G,

and a cephalosporin,

H,

produced dramatic improvementwithin 2 days.

Case 3:
A 29-year-old woman has had asymptomatic red spots on her upper trunk for2 weeks. She complains that the lesions appear to be spreading. The patienttakes no medication and denies exposure to the sun.

What are you looking at here?

A.

Urticaria.

B.

Pityriasis rosea.

C.

Tinea versicolor.

D.

Drug eruption.

E.

Mycosis fungoides.

Which of the following do you offer the patient?

F.

Reassurance only.

G.

An antifungal cream.

H.

A systemic antifungal agent.

I.

A tapered dosage of prednisone.

J.

A corticosteroid cream.

Case 3:

A potassium hydroxide (KOH) examination of ascraping of fine scale from a lesion confirmed the diagnosisof

tinea versicolor,

C.

The variety of colors of the presentinglesions gives this yeast infection its name; maculesor patches may be hyperpigmented or hypopigmentedand manifest as white, pink, or brown lesions.Typically, urticaria lasts for hours, not days or weeks.Pityriasis rosea was ruled out by the KOH evaluation.The patient's history did not support a drug eruption. Mycosisfungoides' psoriasislike eruption with atrophy andtelangiectasia most commonly arises on the lower trunk,buttocks, and thighs; tinea versicolor is most prominenton the upper trunk. Vitiligo is often included in the differentialof black-skinned patients with hypopigmented tineaversicolor lesions; a KOH examination will confirm thefungal infection.Oral antifungal therapy,

H,

is often more effectivethan topical agents. Systemic drugs may be better able toeradicate the yeast and forestall recurrences, which arenot uncommon.

Case 4:
For several weeks, a 34-year-oldwoman has had a pruritic rash underher breasts. She also complains ofitching; slight redness; and scale inthe groin area, eyebrows, and nasolabialfolds. The patient has type 2diabetes mellitus, which is well controlledwith glipizide.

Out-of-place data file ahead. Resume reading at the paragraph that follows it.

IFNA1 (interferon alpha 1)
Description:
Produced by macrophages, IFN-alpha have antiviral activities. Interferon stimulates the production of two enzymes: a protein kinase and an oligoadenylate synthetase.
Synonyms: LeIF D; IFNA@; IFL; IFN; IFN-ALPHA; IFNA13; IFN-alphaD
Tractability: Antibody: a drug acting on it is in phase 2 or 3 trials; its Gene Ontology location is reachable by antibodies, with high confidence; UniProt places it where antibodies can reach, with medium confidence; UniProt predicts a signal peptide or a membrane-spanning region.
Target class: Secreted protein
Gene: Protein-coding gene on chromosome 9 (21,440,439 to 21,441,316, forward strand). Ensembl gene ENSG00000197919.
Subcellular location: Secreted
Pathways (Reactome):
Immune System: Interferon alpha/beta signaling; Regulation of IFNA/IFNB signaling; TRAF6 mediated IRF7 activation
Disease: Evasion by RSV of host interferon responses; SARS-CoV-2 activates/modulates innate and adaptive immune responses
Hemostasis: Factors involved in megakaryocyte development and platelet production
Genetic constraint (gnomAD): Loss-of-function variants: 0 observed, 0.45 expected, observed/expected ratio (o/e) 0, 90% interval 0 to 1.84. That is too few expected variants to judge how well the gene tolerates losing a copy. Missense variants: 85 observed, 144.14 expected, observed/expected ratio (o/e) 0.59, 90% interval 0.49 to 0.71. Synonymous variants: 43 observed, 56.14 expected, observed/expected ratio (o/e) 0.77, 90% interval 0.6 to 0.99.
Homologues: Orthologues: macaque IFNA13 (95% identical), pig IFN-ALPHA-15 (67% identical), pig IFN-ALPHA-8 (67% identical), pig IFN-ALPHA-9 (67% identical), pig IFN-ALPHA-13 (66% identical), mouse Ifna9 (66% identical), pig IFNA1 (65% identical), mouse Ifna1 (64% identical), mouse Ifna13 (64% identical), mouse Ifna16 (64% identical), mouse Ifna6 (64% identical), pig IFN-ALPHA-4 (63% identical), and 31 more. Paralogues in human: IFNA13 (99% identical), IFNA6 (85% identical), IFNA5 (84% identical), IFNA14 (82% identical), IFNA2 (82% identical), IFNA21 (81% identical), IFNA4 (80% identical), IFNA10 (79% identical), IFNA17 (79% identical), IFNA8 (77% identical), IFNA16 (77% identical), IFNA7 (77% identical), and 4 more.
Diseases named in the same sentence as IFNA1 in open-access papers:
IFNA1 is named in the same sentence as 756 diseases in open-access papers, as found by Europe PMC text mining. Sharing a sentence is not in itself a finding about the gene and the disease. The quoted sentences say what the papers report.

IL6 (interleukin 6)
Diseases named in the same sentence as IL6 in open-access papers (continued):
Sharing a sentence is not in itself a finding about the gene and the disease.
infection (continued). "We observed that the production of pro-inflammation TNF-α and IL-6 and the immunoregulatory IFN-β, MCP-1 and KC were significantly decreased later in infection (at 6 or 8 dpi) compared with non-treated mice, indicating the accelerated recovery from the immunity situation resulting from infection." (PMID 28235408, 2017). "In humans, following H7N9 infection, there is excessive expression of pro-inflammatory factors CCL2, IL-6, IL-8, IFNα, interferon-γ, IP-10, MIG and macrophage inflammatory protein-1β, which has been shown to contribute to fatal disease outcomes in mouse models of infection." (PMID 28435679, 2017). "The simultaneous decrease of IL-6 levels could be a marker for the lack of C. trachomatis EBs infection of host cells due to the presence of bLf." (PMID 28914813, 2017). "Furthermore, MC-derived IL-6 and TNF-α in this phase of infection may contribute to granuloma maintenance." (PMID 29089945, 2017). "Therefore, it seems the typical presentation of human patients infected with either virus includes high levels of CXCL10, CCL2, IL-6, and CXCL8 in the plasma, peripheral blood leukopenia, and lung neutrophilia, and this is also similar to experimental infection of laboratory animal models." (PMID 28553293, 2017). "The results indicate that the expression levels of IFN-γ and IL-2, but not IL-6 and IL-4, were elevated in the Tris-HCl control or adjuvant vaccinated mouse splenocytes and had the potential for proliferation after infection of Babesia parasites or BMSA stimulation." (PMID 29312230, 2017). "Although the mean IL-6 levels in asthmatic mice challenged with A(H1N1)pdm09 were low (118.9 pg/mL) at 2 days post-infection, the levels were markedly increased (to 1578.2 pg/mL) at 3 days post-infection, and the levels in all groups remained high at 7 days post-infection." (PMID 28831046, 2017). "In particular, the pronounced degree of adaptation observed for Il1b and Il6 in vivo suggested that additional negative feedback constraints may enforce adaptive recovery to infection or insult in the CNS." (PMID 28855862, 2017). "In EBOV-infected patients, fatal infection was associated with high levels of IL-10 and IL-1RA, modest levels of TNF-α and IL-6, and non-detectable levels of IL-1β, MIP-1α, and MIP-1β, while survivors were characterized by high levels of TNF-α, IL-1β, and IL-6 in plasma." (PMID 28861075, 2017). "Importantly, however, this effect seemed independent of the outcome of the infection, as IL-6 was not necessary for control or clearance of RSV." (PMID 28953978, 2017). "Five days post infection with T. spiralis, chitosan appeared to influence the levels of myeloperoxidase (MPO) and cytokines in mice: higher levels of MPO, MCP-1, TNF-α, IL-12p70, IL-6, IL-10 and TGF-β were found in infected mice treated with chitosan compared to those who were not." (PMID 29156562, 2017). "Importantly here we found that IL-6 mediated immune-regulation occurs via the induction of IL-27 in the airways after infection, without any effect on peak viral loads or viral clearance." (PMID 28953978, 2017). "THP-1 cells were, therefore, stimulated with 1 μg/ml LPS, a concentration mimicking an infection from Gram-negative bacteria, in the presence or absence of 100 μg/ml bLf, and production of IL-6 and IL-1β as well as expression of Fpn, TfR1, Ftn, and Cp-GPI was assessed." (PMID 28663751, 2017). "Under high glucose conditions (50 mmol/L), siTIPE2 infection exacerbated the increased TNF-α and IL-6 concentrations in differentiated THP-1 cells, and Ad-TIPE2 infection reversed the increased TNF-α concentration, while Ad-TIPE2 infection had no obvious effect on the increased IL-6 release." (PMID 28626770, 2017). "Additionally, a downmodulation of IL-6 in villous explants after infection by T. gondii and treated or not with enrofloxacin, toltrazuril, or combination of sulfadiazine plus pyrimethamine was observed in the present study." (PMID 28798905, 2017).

Which disorder in the differentialis the likely diagnosis?

A.

Seborrheic dermatitis.

B.

Psoriasis.

C.

Contact dermatitis.

D.

Diabetic dermopathy.

E.

Candidiasis.

What action do you take?

F.

Perform patch tests.

G.

Perform a potassium hydroxideevaluation.

H.

Examine the hands for nail pitting.

I.

Obtain a serum glucose level.

J.

Prescribe an over-the-counterantifungal powder.

Case 4:

A potassium hydroxide examination,

G,

ruled out a fungal infectionand thus supported the diagnosisof

seborrheic dermatitis,

A.

Thiserythematous, scaling rash arises in aseborrheic distribution, which involvesthe eyebrows, eyelids, nasolabialfolds, ears, scalp, mid chest and, lesscommonly, the axillae, umbilicus, andgroin. Psoriasis can occur secondaryto the inflammation caused by seborrhea(the Koebner phenomenon) butwas unlikely here because of the absenceof nail pitting,

H,

or other characteristicchanges. The distributionwas not typical of a contact dermatitis,which is usually seen on exposedareas and is much more pruritic, or a

Candida

infection, which is morecrusty and features satellite lesions.Diabetic dermopathy is characterizedby brown macules that overliethe shins and is often seen in personswith diabetes. This patient's historyof diabetes was not relevant to her cutaneousdisorder.